Remember in the Debt Limit Crisis, the Real "Job Creators" are Consumers





Mr. Livingston teaches history at Rutgers. His forthcoming book is "Against Thrift: Why Consumer Culture is Good for the Economy, the Environment, and Your Soul" (Basic, 2011). He blogs at politicsandletters.com.

All sides in the debate on the debt limit agree that the point of spending cuts or revenue increases is to make room for investment, and thus to induce growth by creating jobs.  The question all sides ask is how to save more—how to consume less, as both individuals and citizens.  That is, how to spend less on consumption, which presumably slows growth because it crowds out investment, whether this consumption takes the form of credit card debt or entitlements guaranteed by the welfare state.

Either way, the urge to spend less on consumption makes sense only if more saving, whether private or public, leads to more investment, and if investment, whether public or private, causes economic growth.  The connection between private saving and investment looks doubtful these days because corporations are still sitting on a mountain of profit.

But surely the connection between private investment and growth holds?    

Maybe not.  We have assumed all along, for good reasons, that private investment is more important than the public version, and we’ve arranged our tax codes accordingly—we keep cutting taxes on corporate profits, or wanting to, because we assume that higher profits mean more investment, more growth.  And I do mean “we.”  New York Times/CBS polls from April 2009 and May 2011 show that the majority of Americans fear higher taxes on wealthy individuals and corporate profits because they believe this change could slow investment and thus growth.

The budget stalemate could change our minds about the connection between private investment and growth, because despite the Democrats’ maddening silence on the moral economy of budget cuts, it reveals a difference between the parties that’s worth our scrutiny.

This difference came clear in the speech President Obama gave on Monday night.  He delivered all the platitudinous equations of household spending and the federal budget we’ve come to expect from people who know better.  But in suggesting that “our growing debt” could cost us jobs and do serious damage to the prospects of growth, he also said this: “And we won’t have enough money to make job-creating investments in things like education and infrastructure, or pay for vital programs like Medicare and Medicaid.”

According to this formula, public spending or investment is the crucial source of job creation—your taxes pay for the schools and the roads, among other things, and in doing so they pay the wages of public-sector employees, including all those teachers, janitors, and cops, thus creating demand for goods and services produced by the private sector.  In this moral universe, the criterion of need (from each according to her abilities, to each according to her needs) regulates the distribution of what Walter Weyl called the social surplus—“our excess of social product over social effort.”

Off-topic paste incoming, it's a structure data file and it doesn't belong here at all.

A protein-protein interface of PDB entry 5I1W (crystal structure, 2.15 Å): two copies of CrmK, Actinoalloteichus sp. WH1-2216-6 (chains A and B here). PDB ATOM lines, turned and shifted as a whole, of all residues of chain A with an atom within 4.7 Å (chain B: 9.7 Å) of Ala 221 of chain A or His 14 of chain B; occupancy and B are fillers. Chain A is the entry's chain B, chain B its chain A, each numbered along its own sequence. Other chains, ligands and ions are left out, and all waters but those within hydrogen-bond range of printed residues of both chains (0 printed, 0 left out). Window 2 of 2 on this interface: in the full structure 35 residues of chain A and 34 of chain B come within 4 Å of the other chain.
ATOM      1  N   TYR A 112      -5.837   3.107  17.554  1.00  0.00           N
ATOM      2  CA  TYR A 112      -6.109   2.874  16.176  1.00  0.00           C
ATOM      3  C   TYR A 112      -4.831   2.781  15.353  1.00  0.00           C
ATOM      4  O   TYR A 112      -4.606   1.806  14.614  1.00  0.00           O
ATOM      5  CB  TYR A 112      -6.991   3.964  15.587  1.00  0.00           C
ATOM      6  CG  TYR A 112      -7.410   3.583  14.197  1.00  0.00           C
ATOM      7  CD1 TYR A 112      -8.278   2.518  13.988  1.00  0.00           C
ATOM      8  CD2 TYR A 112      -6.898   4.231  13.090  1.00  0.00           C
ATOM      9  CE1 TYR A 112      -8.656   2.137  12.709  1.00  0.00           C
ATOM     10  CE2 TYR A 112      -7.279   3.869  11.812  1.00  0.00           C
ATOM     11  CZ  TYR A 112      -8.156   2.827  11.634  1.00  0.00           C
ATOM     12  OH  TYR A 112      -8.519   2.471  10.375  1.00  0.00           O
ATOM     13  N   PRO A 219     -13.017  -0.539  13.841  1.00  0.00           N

According to the Republican formula offered by John Boehner, Eric Cantor, and Paul Ryan, by contrast, the “job creators” to be rewarded by cuts in government spending and taxes are entrepreneurs all: growth happens as a result of private investment out of profits, they say, not public spending out of tax revenues.  They live by the criterion of productivity (from each according to his abilities, to each according to his production of value through work), acting always on the assumption that any surplus, whether economic or emotional, must be reinvested rather than redistributed.

Who’s right?  The answer will determine where you stand on the budget stalemate.  And it depends, as always, on whose numbers you take for granted.  But let’s take a new, empirical look at investment, and answer according to the historical record rather than our party loyalties or our ideological propensities.

The figures are drawn from canonical works by Simon Kuznets, Raymond Goldsmith, and Wassily Leontief, and verified, as it were, by the theoretical formulations of Joan Robinson, Piero Sraffa, and Robert Solow, among others, and by the empirical studies of Moses Abramovitz, Solomon Fabricant, Harold Vatter, Harry T. Oshima, B F. Massell, and many others.  More recently Steve Roth and I have brought these figures up to date in an appendix to my new book, Against Thrift: Why Consumer Culture is Good for the Economy, the Environment, and Your Soul (Basic Books, 2011).